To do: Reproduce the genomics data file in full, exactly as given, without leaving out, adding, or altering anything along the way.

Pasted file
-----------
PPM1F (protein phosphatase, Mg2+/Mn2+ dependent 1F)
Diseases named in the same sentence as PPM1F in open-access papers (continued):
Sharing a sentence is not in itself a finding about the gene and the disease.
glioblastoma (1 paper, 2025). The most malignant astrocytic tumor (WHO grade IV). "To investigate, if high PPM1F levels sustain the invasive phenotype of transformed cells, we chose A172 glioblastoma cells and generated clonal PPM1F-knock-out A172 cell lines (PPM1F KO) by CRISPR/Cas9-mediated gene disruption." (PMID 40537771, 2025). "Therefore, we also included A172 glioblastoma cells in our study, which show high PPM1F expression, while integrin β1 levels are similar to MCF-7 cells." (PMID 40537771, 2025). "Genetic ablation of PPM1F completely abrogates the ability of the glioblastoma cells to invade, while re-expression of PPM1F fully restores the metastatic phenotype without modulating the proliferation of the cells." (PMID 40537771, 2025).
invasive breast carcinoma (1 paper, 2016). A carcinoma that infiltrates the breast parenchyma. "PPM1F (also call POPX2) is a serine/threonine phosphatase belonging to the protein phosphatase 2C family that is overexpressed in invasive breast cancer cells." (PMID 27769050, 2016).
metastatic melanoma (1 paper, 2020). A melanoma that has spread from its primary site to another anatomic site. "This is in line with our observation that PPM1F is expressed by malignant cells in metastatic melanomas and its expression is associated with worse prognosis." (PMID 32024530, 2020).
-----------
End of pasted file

PPM1F (protein phosphatase, Mg2+/Mn2+ dependent 1F)
Diseases named in the same sentence as PPM1F in open-access papers (continued):
Sharing a sentence is not in itself a finding about the gene and the disease.
glioblastoma (1 paper, 2025). The most malignant astrocytic tumor (WHO grade IV). "To investigate, if high PPM1F levels sustain the invasive phenotype of transformed cells, we chose A172 glioblastoma cells and generated clonal PPM1F-knock-out A172 cell lines (PPM1F KO) by CRISPR/Cas9-mediated gene disruption." (PMID 40537771, 2025). "Therefore, we also included A172 glioblastoma cells in our study, which show high PPM1F expression, while integrin β1 levels are similar to MCF-7 cells." (PMID 40537771, 2025). "Genetic ablation of PPM1F completely abrogates the ability of the glioblastoma cells to invade, while re-expression of PPM1F fully restores the metastatic phenotype without modulating the proliferation of the cells." (PMID 40537771, 2025).
invasive breast carcinoma (1 paper, 2016). A carcinoma that infiltrates the breast parenchyma. "PPM1F (also call POPX2) is a serine/threonine phosphatase belonging to the protein phosphatase 2C family that is overexpressed in invasive breast cancer cells." (PMID 27769050, 2016).
metastatic melanoma (1 paper, 2020). A melanoma that has spread from its primary site to another anatomic site. "This is in line with our observation that PPM1F is expressed by malignant cells in metastatic melanomas and its expression is associated with worse prognosis." (PMID 32024530, 2020).